It's all a far cry from the Exotic Birds, where, as Johan explains, "The word dance was in every other line. They even did a dance mix of 'Day After Day' by Badfinger." Although Reznor has shown a marked propensity for unexpected covers, one shouldn't jump to conclusions here. Exotic Birds was Kubiszweski's band, and Reznor didn't do any of the songwriting, so it's unlikely he'd picked the cover's either.

But since the one thing that Reznor did have was gear, when Hollywood came to Cleveland looking for a keyboardist, Reznor was an obvious choice. The movie Light Of Day, starring Joan Jett and Michael J. Fox. Filmed on location in Cleveland, a movie about a budding rock bands inevitably requires club scenes with other acts. So, as befits the big screen, a band was created, and thus Reznor notched the Problems on his musical belt.

Light Of Day was very much a case of being in the right place, at the right time, with the right equipment. And as NIN's videos themselves prove, Reznor's taste in film lies very much elsewhere. Joining Reznor in the Problems was Exotic Birds Frank Vale and Mark Addison. And with a now-noteworthy lack of foresight, Reznor's is the very last name listed in the movie's credits.

Not that the Problems were deserving much credit. Their apperance in the film is fleeting, their one song, a cover of Buddy Holly's "True Love Ways," is lost beneath dialogue. The Problems were onscreen to be disparaged, dismissed by one character as "cut rate specials" and by another (Michael J. Fox) as "A Flock of Seagulls."

Still, only Hollywood would think it appropriate to have a synthi-band playing a Buddy Holly cover. For those readers who actually want to hear the song, you'll need to find the soundtrack album.

It was around this time that Reznor first met Martin Atkins. Today, Martin runs his own Invisible label, and is head of the notorious Pigface (see the previously published Goldmine Ministry article). The drummer's credits roll back to PIL, Killing Joke and his own project, Brian Brain.

Brian Brain toured often and considered Cleveland it's second home, thus Atkins became acquainted with many of the local musicians and scenesters. "We had used a horn section on some tracks," Atkins explained, "but we had no way to take a horn section around the country, so we called friends in to help, sometimes with disastrous results. The only place it came off was Cleveland with Tom Lash, Trent, and a friend of his."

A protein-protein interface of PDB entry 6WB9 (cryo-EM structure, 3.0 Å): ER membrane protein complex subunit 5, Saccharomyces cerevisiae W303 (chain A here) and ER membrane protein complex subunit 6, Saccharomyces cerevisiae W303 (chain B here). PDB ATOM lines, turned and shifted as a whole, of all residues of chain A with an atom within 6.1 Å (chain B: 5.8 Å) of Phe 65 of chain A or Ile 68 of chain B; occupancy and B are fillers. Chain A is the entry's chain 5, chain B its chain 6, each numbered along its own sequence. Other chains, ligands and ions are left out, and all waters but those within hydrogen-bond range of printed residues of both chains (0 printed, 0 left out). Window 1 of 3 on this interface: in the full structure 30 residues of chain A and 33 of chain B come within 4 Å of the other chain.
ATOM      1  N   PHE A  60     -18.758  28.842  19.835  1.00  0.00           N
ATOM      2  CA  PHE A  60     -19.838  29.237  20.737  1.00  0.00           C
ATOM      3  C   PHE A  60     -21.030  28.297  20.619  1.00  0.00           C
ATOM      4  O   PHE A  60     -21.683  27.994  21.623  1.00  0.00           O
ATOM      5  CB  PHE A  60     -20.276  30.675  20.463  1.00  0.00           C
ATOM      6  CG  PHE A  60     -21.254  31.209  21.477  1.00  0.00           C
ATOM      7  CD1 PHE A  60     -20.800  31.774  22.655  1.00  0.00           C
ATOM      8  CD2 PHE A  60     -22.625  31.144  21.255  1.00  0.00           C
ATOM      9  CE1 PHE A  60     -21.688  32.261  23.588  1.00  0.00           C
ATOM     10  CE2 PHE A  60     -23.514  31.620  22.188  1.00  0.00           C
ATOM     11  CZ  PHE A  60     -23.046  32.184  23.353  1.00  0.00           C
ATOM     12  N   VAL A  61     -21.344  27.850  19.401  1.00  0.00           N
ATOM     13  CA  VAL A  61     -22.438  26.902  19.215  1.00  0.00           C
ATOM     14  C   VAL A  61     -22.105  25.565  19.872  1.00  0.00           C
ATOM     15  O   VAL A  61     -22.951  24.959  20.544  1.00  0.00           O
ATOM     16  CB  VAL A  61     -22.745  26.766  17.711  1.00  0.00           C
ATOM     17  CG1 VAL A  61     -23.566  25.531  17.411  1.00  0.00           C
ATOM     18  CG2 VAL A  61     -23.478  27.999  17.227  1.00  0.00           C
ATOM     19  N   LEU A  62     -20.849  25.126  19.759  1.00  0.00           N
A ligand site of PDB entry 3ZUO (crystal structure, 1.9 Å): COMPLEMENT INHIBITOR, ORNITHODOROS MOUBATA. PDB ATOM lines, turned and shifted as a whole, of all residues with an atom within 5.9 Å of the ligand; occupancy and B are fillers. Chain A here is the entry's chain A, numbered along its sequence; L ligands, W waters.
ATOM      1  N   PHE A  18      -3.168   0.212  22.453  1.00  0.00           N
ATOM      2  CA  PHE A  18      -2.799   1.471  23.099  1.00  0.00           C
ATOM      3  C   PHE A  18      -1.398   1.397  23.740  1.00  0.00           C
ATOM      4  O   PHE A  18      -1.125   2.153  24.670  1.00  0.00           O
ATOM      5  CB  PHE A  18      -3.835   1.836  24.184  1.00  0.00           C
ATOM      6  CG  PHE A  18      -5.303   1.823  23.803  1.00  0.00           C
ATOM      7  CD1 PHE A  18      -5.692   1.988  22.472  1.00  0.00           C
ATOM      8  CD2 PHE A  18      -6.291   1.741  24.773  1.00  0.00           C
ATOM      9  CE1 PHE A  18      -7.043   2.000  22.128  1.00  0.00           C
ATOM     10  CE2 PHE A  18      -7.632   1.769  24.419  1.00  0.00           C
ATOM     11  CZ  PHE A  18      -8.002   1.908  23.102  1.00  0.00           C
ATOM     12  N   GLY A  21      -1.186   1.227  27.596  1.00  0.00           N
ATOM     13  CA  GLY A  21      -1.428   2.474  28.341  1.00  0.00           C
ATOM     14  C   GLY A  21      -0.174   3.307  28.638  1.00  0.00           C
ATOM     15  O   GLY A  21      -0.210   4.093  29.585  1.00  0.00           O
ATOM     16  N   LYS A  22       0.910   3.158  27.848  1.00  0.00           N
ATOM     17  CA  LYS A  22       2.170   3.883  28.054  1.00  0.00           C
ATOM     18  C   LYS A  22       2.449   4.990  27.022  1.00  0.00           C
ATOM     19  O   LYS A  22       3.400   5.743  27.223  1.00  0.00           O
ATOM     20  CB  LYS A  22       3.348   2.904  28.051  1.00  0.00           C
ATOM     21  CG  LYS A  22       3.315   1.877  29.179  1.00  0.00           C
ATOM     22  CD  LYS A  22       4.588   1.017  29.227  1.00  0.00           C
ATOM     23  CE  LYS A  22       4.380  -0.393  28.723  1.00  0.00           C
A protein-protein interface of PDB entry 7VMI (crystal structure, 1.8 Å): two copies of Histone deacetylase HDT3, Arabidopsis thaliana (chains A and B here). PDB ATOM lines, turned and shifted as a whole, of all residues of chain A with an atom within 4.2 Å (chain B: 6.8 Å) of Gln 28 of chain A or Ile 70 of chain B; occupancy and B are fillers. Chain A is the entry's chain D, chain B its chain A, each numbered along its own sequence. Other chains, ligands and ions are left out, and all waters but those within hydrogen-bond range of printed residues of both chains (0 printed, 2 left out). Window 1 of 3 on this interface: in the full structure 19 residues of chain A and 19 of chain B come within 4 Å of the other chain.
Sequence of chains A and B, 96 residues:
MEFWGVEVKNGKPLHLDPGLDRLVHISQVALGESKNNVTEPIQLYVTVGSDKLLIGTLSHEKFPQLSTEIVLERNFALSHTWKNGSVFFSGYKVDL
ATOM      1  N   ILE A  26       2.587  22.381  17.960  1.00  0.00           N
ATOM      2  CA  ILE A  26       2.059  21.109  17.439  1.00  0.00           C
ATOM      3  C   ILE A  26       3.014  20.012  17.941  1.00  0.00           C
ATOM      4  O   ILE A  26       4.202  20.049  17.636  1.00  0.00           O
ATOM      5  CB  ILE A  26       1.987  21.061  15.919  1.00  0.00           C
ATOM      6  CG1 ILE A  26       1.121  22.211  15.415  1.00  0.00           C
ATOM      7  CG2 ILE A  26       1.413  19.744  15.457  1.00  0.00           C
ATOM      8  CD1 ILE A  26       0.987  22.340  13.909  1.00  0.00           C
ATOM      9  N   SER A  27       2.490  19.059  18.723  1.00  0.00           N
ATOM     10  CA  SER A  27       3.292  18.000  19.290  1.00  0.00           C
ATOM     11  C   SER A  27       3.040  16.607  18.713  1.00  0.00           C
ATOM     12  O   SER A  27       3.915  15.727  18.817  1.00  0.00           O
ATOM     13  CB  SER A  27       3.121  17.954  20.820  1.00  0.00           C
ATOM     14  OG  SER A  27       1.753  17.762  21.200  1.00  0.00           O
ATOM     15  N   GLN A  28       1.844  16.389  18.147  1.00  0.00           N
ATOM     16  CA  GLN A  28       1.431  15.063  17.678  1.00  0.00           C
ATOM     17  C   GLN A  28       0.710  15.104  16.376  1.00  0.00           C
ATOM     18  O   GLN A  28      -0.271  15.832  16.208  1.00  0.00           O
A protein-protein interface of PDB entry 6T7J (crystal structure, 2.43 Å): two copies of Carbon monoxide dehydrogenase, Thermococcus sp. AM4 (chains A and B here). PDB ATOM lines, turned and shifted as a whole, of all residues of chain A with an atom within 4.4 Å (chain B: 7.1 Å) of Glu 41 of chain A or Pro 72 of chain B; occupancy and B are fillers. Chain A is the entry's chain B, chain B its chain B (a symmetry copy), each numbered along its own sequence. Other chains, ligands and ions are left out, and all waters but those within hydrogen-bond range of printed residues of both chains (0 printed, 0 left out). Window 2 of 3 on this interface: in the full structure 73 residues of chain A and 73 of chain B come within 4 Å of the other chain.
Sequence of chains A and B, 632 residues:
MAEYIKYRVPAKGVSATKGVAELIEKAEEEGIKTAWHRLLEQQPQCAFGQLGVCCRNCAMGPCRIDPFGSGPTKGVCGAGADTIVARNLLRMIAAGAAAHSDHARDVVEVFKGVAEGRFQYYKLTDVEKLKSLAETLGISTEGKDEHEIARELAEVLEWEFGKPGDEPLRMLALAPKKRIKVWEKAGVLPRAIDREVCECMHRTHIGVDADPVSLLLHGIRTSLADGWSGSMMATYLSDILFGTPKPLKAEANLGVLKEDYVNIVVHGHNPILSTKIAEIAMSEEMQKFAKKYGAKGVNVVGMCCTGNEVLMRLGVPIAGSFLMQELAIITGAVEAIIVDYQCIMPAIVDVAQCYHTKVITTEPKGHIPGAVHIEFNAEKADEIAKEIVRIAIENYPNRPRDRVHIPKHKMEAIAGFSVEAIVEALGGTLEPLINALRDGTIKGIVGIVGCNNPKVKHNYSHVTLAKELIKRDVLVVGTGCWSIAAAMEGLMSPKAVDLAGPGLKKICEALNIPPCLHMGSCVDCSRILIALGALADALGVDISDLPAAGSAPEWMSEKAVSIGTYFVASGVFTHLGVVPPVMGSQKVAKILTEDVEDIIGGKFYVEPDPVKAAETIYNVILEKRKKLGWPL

"That's because we rehearsed," Tom Lash stated modestly. "The three of us played the record and learned the parts."

That, to this writer's knowledge, is the only time Reznor's played horn (trumpet, to be precise) live since his marching band days.

By now, Reznor had quit the Exotic Birds, which subsequently broke up, and moved on to another Cleveland hopeful, Slam Bam Boo. Johan described them as "Cleveland's answer to Duran Duran." Although Reznor's not listed as a member, only "an additional player," he does appear in the band photo on Boo's 1988 single, "White Lies/Cry Like A Baby."

Boo was Scott Hanson's band, and he'd already seen some success with Boo's debut single. According to a Cleveland scenester, "Trent joined the band, but because Scott didn't like to share the money, when they did their second single, Reznor was bumped down to an additional musician." Once again he provided the keyboards, programming and additional backing vocals.

Among the many people in Cleveland who saw these pre-NIN bands, not one with whom we spoke was willing to admit Reznor's later success. Regardless of the band involved, all replied with variations on the theme, "he was a good player, playing with other good players, in a good band. But I never expected..." With one exception: Kevin McMahon knew Reznor had something special.

McMahon had seen Reznor playing with the Exotic Birds, and although the band was not McMahon's type of music, he noticed the keyboardist. "He seemed to be a frontman, a focal point." Therefore, when McMahon had the opportunity, he asked Reznor to join his band, Lucky Pierre. Reznor agreed, reuniting him onstage with good friend and roommate Tom Lash.

Lucky Pierre had been around for a decade at this point, and centred around McMahon's quirky and uniquely structured songs. With equal emphasis on nuanced lyrics with multiple layered meanings, Lucky Pierre had more in common with glam-era Britain than the glam metal or synthi-pop which was so popular in the Cleveland scene.